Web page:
The normal range of human body temperature is 96.5° to 99.5°F (36° to 38°C), with an average oral temperature of 98.6°F (37°C). (A 1992 study suggested a slightly lower average oral temperature: 98.2° or 36.8°. But everyone seems to prefer the “traditional” average temperature.) Within a 24-hour period, an individual’s temperature fluctuates 1° to 2°, with the lowest temperatures occurring during sleep.
At either end of the age spectrum, however, temperature regulation may not be as precise as it is in older children or younger adults. Infants have more surface area (skin) relative to volume and are likely to lose heat more rapidly. In the elderly, the mechanisms that maintain body temperature may not function as efficiently as they once did, and changes in environmental temperature may not be compensated for as quickly or effectively.
Cell respiration, the process that releases energy from food to produce ATP, also produces heat as one of its energy products. Although cell respiration takes place constantly, many factors influence the rate of this process.
Heat Loss through the Skin
Because the skin covers the body, most body heat is lost from the skin to the environment. When the environment is cooler than body temperature (as it usually is), heat loss is unavoidable. The amount of heat that is lost is determined by blood flow through the skin and by the activity of sweat glands.
Blood flow through the skin influences the amount of heat lost by the processes of radiation, conduction, and convection. Radiation means that heat from the body is transferred to cooler objects not touching the skin, much as a radiator warms the contents of a room (radiation starts to become less effective when the environmental temperature rises above 88°F).
Heat Loss through the Respiratory Tract
Heat is lost from the respiratory tract as the warmth of the respiratory mucosa evaporates some water from the living epithelial surface. The water vapor formed is exhaled, and a small amount of heat is lost. Animals such as dogs that do not have numerous sweat glands often pant in warm weather. Panting is the rapid movement of air into and out of the upper respiratory passages, where the warm surfaces evaporate large amounts of water. In this way the animal may lose large amounts of heat.
REGULATION OF BODY TEMPERATURE
The hypothalamus is responsible for the regulation of body temperature and is considered the “thermostat” of the body. As the thermostat, the hypothalamus maintains the “setting” of body temperature by balancing heat production and heat loss to keep the body at the set temperature.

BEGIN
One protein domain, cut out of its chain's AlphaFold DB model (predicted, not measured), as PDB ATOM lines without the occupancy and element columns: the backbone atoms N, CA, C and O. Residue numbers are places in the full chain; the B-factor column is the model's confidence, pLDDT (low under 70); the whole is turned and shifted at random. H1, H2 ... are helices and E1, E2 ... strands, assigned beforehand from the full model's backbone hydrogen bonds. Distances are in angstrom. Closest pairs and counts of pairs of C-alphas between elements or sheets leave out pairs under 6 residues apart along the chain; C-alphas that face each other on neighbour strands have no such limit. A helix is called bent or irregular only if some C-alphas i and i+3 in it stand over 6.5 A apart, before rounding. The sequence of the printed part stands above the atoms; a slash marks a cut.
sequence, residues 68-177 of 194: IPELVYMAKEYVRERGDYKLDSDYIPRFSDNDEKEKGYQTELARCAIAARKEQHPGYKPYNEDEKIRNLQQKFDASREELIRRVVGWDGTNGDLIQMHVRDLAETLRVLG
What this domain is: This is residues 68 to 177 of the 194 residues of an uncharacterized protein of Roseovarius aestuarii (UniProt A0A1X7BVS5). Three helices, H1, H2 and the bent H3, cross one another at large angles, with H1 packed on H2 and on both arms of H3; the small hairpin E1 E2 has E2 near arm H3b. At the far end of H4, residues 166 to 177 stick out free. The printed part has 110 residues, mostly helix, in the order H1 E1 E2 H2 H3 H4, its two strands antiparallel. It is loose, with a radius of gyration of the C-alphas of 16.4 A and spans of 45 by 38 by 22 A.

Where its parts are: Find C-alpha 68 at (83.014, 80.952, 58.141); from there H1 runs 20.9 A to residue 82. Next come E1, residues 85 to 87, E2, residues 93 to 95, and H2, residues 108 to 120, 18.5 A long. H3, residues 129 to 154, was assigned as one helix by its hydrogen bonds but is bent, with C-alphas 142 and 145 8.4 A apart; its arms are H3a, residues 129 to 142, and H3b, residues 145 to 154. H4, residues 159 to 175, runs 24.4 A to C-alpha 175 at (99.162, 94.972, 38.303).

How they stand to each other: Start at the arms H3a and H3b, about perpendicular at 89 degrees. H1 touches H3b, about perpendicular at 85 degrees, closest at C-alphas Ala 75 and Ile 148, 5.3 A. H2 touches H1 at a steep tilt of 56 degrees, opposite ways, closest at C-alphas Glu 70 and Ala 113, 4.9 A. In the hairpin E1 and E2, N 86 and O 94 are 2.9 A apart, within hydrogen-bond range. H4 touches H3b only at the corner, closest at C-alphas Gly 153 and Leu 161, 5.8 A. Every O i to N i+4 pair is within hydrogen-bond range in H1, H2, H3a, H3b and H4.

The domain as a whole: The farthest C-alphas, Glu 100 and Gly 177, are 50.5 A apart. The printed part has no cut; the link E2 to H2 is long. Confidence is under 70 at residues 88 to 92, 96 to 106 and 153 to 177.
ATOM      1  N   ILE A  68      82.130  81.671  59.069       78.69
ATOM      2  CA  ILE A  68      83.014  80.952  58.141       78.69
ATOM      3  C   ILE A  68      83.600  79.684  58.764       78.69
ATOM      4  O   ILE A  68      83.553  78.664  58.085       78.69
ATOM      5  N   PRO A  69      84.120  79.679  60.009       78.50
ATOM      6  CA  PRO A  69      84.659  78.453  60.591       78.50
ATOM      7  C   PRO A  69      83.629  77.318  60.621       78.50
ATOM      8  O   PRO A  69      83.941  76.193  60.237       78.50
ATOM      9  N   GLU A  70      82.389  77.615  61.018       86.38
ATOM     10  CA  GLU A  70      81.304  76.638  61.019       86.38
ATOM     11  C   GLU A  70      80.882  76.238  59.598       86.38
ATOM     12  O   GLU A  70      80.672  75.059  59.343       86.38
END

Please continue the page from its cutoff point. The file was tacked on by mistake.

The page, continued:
To do this, the hypothalamus must receive information about the temperature within the body and about the environmental temperature. Specialized neurons of the hypothalamus detect changes in the temperature of the blood that flows through the brain. The temperature receptors in the skin provide information about the external temperature changes to which the body is exposed.
Mechanisms to Increase Heat Loss
This is accomplished by vasodilation in the dermis and an increase in sweating. Vasodilation brings more warm blood close to the body surface, and heat is lost to the environment. However, if the environmental temperature is close to or higher than body temperature, this mechanism becomes ineffective. The second mechanism is increased sweating, in which excess body heat evaporates the sweat on the skin surface. As mentioned previously, sweating becomes inefficient when the atmospheric humidity is high.
Mechanisms to Conserve Heat
In a cold environment, heat loss from the body is unavoidable but may be reduced to some extent. Vasoconstriction in the dermis shunts blood away from the body surface, so that more heat is kept in the core of the body. Sweating decreases, and will stop completely if the temperature of the hypothalamus falls below about 98.6°F. (Remember that the internal temperature of the brain is higher than an oral temperature, and is less subject to any changes in environmental temperature.)
Food is needed for the synthesis of new cells and tissues, or is utilized to produce the energy required for such synthesis reactions. As a consequence of metabolism, heat energy is released to provide a constant body temperature and permit the continuation of metabolic activity. The metabolic pathways described in this chapter are only a small portion of the body’s total metabolism. Even this simple presentation, however, suggests the great chemical complexity of the functioning human being.
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